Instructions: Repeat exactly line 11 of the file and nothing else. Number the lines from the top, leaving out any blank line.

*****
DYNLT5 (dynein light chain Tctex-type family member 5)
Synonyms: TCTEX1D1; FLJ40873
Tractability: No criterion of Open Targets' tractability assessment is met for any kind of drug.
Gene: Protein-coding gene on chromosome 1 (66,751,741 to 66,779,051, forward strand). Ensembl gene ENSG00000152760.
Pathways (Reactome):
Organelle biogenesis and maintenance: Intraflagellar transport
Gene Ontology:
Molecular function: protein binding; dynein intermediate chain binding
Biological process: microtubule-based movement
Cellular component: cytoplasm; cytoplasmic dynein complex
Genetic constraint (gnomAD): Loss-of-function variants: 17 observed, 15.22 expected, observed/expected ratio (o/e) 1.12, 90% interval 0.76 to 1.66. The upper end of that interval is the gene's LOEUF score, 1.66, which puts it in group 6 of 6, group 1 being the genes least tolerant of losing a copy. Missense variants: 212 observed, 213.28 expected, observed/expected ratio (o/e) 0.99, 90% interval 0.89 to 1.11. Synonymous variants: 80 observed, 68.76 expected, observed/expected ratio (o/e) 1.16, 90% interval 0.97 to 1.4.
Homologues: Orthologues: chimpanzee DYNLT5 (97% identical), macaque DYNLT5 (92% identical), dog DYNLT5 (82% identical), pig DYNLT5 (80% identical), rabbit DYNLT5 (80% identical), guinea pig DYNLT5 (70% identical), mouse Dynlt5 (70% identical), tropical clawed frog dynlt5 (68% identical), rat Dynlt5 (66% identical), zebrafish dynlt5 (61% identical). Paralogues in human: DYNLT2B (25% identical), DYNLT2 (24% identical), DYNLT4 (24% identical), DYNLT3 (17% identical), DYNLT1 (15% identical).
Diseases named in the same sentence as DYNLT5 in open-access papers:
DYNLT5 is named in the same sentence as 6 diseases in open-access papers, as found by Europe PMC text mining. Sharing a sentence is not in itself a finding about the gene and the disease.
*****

Genetic constraint (gnomAD): Loss-of-function variants: 17 observed, 15.22 expected, observed/expected ratio (o/e) 1.12, 90% interval 0.76 to 1.66. The upper end of that interval is the gene's LOEUF score, 1.66, which puts it in group 6 of 6, group 1 being the genes least tolerant of losing a copy. Missense variants: 212 observed, 213.28 expected, observed/expected ratio (o/e) 0.99, 90% interval 0.89 to 1.11. Synonymous variants: 80 observed, 68.76 expected, observed/expected ratio (o/e) 1.16, 90% interval 0.97 to 1.4.